City of Vancouver bans organic waste from regular garbage

food scraps poster in Vancouver
Promo image Metro Vancouver

The use of a green bin has been recommended for years, but now it's the law in Vancouver, as part of the city's plan to cut down on unnecessary food waste.

The city of Vancouver has taken a drastic step to reduce the amount of waste sent to landfills. As of January 1, it became illegal to toss food scraps into the regular garbage, regardless of whether you live in a single-family home, an apartment complex, or run a business. There will be a six-month grace period for all residents of the Metro Vancouver area to become accustomed to separating organic and household wastes and for garbage haulers to learn to identify the illegal waste, and then penalties will start being applied in July 2015.

Vancouver is already a forward-looking city with an excellent track record when it comes to recycling – about 60 percent, which is among North America’s highest rates. The city’s goal is to recycle 70 percent of its waste by 2015 and 80 percent by 2020. Implementing the organics ban will help make that happen. Greg Moore, chair of Metro Vancouver, explains:

“Everyone is affected by this ban, whether you are at home, or out in the community. We need to think differently. We need to think about how we separate our organics, our recycling, and our solid waste.”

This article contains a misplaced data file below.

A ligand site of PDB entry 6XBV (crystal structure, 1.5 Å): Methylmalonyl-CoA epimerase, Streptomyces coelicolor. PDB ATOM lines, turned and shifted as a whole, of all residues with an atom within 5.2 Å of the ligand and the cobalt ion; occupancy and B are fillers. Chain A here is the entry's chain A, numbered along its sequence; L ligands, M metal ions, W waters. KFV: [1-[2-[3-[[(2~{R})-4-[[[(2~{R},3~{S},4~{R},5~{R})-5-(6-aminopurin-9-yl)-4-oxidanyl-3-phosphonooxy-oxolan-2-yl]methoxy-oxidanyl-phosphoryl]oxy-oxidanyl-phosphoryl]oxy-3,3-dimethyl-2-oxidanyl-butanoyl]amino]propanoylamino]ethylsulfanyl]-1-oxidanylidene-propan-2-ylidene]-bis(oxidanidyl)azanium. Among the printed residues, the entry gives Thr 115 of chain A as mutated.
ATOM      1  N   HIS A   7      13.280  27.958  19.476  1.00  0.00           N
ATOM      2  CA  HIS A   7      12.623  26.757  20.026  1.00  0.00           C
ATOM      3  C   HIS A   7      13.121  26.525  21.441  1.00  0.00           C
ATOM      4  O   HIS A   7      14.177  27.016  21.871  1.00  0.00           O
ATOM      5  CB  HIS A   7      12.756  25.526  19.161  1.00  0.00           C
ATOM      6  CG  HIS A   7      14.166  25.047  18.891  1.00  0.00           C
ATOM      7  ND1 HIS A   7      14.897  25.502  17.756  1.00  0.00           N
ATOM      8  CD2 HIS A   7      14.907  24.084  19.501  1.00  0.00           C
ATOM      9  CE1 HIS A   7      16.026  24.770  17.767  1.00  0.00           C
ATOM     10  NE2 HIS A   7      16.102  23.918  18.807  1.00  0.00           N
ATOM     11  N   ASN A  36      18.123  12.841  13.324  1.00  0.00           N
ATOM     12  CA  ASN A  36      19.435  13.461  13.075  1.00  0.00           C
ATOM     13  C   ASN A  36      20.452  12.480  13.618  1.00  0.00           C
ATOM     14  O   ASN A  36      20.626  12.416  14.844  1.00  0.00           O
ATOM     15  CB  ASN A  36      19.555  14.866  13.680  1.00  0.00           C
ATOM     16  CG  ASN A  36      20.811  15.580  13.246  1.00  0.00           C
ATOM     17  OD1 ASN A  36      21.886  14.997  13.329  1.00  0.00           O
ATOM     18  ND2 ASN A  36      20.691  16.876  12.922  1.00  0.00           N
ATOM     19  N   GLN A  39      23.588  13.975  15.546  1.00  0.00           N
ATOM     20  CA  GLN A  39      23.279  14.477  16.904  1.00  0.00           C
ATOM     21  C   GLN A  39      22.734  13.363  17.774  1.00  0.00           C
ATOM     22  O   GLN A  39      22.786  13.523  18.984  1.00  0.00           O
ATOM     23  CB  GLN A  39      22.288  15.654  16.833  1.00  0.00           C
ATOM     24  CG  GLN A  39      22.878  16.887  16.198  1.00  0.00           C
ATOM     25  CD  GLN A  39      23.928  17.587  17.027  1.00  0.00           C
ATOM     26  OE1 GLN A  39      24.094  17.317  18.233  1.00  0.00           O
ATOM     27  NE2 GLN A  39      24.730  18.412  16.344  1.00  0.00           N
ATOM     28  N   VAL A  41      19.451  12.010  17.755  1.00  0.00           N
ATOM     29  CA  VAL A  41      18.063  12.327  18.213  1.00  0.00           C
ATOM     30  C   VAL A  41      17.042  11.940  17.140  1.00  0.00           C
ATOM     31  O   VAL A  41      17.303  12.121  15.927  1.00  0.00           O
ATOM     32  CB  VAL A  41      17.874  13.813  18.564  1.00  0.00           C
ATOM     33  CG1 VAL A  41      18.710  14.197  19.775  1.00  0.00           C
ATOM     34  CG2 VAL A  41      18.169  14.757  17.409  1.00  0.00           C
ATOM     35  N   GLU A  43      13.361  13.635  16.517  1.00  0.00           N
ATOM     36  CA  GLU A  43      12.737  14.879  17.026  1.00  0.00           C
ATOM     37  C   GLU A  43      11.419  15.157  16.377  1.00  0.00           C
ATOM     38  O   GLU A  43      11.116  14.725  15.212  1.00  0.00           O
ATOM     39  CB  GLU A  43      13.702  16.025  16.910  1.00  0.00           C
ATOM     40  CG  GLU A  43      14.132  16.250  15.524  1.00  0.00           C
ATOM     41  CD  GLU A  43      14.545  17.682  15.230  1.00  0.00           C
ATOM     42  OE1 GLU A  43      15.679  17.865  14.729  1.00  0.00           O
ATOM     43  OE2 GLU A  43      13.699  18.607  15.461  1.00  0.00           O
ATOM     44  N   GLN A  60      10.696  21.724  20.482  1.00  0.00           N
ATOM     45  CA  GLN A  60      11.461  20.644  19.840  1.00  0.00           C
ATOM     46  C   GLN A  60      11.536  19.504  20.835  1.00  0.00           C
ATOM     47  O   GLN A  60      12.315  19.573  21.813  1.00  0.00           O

Currently an estimated 30 to 40 percent of the garbage in North American landfill sites is composed of organic material. This is a serious problem because, when organic waste decomposes, it produces methane, which is a greenhouse gas 21 times more harmful than carbon dioxide.

Diverting food scraps from landfills – which is something that everyone can do easily at home – provides a number of benefits that include: (1) reducing landfill dependence, (2) cutting down greenhouse gas emissions, and (3) repurposing organics and food waste in ways that benefit the environment, rather than damaging it. It also helps make people more aware of the amount of food they throw away because all of it is visible in one place.

According to Metro Vancouver’s blog, green bin contents will be taken to “industrial scale facilities that turn this natural resource into nutrient-rich composts that help grow the next cycles of food, flowers and garden plants, and energy-rich biofuel.”

There are new signs posted around the city to remind residents of the new ban, such as the header picture above. Hopefully the ban is well received, and that other cities will take note and follow Vancouver’s lead in improving waste management.

Tags: Canada | Food Security | Fruits & Vegetables | Recycling | Vancouver | Waste

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